Can You Use iPad in Sauna? (What About Other Apple Products?)

The idea of a sauna is to rest and relax, allowing the emanating heat to purify and cleanse your body. To add to this concept of repose, some people may want to bring in their smart device, like an iPad, hoping to enhance the experience.

Don’t use your iPad in a sauna. It will overheat and incur damage. While some people will say an infrared sauna is okay, it’s still not a good idea. The moment you trip the moisture sensors inside the device with a drop of sweat, the warranty will void.

Even though newer models can withstand water submersion, recent lawsuits against Apple show that they aren’t entirely forthcoming. They vehemently advertise the waterproofing capability of their devices and it isn’t necessarily true. It’s just not worth testing it out.

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iPad Max Temperature

Per Apple, the maximum temperature for using an iPad should never go above 96°F (35°C). Even when not in use, the temperature shouldn’t exceed 113°F (45°C). Unfortunately, the typical range for a sauna’s temperature is between 180°F (78°C) and 220°F (160°C). Clearly, any sauna will be too hot for any kind of iPad to function properly.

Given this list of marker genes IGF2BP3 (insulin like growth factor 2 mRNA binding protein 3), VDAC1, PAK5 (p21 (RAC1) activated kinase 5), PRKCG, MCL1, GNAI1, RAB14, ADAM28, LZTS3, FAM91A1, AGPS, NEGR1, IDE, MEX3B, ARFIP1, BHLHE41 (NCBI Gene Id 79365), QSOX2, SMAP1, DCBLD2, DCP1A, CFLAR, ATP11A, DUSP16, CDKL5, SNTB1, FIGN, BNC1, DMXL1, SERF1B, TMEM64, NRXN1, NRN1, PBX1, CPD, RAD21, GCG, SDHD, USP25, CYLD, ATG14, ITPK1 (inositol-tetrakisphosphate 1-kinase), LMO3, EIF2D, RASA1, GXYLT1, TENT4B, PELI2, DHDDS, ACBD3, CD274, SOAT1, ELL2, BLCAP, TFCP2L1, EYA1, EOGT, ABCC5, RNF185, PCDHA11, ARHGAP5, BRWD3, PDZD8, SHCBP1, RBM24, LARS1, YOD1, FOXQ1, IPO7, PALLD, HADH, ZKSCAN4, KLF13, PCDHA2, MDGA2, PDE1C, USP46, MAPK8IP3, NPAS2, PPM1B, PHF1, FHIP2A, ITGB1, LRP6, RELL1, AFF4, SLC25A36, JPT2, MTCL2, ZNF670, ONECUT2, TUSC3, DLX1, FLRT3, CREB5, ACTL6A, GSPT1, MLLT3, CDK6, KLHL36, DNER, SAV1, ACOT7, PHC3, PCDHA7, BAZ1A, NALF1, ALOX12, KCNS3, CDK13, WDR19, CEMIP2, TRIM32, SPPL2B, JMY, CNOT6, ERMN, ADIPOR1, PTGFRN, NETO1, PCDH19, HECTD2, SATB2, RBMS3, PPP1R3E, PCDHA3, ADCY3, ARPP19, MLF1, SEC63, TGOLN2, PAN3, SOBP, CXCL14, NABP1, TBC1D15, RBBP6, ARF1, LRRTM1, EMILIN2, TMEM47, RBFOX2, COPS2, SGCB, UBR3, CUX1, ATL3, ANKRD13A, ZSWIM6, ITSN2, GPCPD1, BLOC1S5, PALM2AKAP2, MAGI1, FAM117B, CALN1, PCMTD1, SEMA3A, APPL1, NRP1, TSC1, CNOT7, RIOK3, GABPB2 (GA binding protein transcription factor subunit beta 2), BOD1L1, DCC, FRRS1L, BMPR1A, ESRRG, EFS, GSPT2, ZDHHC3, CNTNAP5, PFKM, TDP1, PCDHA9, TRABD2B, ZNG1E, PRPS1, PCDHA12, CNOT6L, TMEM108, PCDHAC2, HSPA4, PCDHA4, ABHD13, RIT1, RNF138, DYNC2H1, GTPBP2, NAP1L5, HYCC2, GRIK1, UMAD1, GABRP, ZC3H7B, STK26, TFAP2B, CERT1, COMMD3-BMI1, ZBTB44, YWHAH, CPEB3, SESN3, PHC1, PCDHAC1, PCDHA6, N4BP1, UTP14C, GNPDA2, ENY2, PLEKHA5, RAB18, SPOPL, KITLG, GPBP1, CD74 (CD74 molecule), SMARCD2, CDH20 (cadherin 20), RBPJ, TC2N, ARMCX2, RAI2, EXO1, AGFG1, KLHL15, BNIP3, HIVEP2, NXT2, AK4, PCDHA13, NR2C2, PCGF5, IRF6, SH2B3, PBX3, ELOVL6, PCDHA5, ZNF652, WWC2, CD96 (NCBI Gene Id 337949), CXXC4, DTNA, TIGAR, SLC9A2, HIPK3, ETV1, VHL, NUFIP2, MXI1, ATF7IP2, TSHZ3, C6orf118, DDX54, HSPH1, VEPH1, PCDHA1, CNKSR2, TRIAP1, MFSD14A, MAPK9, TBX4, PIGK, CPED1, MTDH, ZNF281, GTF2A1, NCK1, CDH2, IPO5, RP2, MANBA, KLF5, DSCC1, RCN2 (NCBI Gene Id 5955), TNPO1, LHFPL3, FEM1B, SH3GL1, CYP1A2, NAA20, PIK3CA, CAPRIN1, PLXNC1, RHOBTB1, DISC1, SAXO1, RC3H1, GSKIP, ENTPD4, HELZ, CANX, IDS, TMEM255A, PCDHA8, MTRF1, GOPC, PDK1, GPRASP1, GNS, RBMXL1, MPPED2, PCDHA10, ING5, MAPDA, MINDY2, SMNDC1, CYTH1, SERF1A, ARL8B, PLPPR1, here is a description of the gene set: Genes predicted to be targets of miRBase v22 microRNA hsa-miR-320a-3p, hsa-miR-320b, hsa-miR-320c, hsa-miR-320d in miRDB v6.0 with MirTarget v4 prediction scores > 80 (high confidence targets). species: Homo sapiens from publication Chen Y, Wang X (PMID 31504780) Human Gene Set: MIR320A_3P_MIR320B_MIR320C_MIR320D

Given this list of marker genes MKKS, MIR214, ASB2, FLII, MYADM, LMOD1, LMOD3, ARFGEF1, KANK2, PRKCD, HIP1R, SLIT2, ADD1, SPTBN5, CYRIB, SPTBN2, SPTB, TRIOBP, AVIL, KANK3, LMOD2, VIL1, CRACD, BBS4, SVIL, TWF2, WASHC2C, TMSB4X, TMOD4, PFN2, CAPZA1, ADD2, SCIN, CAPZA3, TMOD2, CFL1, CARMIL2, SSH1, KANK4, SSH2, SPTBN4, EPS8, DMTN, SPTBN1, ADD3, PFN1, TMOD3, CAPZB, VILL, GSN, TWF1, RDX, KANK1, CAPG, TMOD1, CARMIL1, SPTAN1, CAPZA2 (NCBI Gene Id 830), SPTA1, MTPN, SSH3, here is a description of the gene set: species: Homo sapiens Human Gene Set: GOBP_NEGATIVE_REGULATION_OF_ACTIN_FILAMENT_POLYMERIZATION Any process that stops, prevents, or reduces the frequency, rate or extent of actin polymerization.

What Happens When iPad Gets Too Hot?

ipad lying on a desk
Exposure to too much heat will damage the iPad (image source)

If an iPad gets too hot, several things can happen. First, it can permanently damage the battery and overall functionality, resulting in a shortened battery life. 

In most instances, you’ll get a warning screen notifying you of the excessive heat. This means the system will completely turn off in an effort to avoid sustaining irreparable damage. Therefore, if you’re in a sauna, you’ll have to leave immediately so your device can cool off.

Problems with Lag & Poor Functionality

Even if you don’t receive the warning and continue to use the iPad, things will begin to lag. For instance, if you’re watching a movie, the audio and visual images won’t match up right. Alternatively, the sound may go wonky and break up in a similar fashion as when you get out of a radio station’s range.

Also, video games will fail to function, and playing music may not happen altogether. If all you want to do is listen to music while in the sauna, do a little research on other ways to do this. Just don’t employ your iPad for this purpose.

Water & Heat Damage Issues

If water encounters the device, it will trip the sensors. For those who paid a pretty penny for their iPad’s warranty, you can consider it void. What’s more, even if the sensors turn on, it doesn’t mean your device is safe from problems down the road.

Your iPad may work fine for a few days to a week without issue. But you’ll soon begin to notice consistent problems such as the battery running low quickly, not being able to hold a charge, or not fully charging altogether. All three of these are aftereffects symptoms of water and/or heat damage.

It Will Shutdown